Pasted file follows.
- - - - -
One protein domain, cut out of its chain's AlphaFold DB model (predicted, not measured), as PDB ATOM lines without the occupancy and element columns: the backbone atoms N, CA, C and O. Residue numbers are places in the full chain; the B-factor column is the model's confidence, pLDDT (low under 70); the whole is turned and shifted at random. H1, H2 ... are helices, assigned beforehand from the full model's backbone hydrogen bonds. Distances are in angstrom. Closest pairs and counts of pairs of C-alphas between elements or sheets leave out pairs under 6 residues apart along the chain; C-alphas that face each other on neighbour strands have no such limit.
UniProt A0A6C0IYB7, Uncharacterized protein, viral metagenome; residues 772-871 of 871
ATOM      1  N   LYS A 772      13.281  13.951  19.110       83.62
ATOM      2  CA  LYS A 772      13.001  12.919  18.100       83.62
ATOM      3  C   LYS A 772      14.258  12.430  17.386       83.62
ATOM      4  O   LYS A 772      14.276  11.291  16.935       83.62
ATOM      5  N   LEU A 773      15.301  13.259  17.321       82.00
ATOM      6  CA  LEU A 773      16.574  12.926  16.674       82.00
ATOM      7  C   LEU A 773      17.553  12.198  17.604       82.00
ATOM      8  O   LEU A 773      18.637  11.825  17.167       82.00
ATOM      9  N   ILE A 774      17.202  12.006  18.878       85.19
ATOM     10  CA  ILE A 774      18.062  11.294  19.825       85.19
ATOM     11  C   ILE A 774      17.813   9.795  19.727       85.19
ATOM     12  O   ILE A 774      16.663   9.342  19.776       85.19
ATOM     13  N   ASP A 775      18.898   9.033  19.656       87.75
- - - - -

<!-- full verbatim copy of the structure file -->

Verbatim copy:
One protein domain, cut out of its chain's AlphaFold DB model (predicted, not measured), as PDB ATOM lines without the occupancy and element columns: the backbone atoms N, CA, C and O. Residue numbers are places in the full chain; the B-factor column is the model's confidence, pLDDT (low under 70); the whole is turned and shifted at random. H1, H2 ... are helices, assigned beforehand from the full model's backbone hydrogen bonds. Distances are in angstrom. Closest pairs and counts of pairs of C-alphas between elements or sheets leave out pairs under 6 residues apart along the chain; C-alphas that face each other on neighbour strands have no such limit.
UniProt A0A6C0IYB7, Uncharacterized protein, viral metagenome; residues 772-871 of 871
ATOM      1  N   LYS A 772      13.281  13.951  19.110       83.62
ATOM      2  CA  LYS A 772      13.001  12.919  18.100       83.62
ATOM      3  C   LYS A 772      14.258  12.430  17.386       83.62
ATOM      4  O   LYS A 772      14.276  11.291  16.935       83.62
ATOM      5  N   LEU A 773      15.301  13.259  17.321       82.00
ATOM      6  CA  LEU A 773      16.574  12.926  16.674       82.00
ATOM      7  C   LEU A 773      17.553  12.198  17.604       82.00
ATOM      8  O   LEU A 773      18.637  11.825  17.167       82.00
ATOM      9  N   ILE A 774      17.202  12.006  18.878       85.19
ATOM     10  CA  ILE A 774      18.062  11.294  19.825       85.19
ATOM     11  C   ILE A 774      17.813   9.795  19.727       85.19
ATOM     12  O   ILE A 774      16.663   9.342  19.776       85.19
ATOM     13  N   ASP A 775      18.898   9.033  19.656       87.75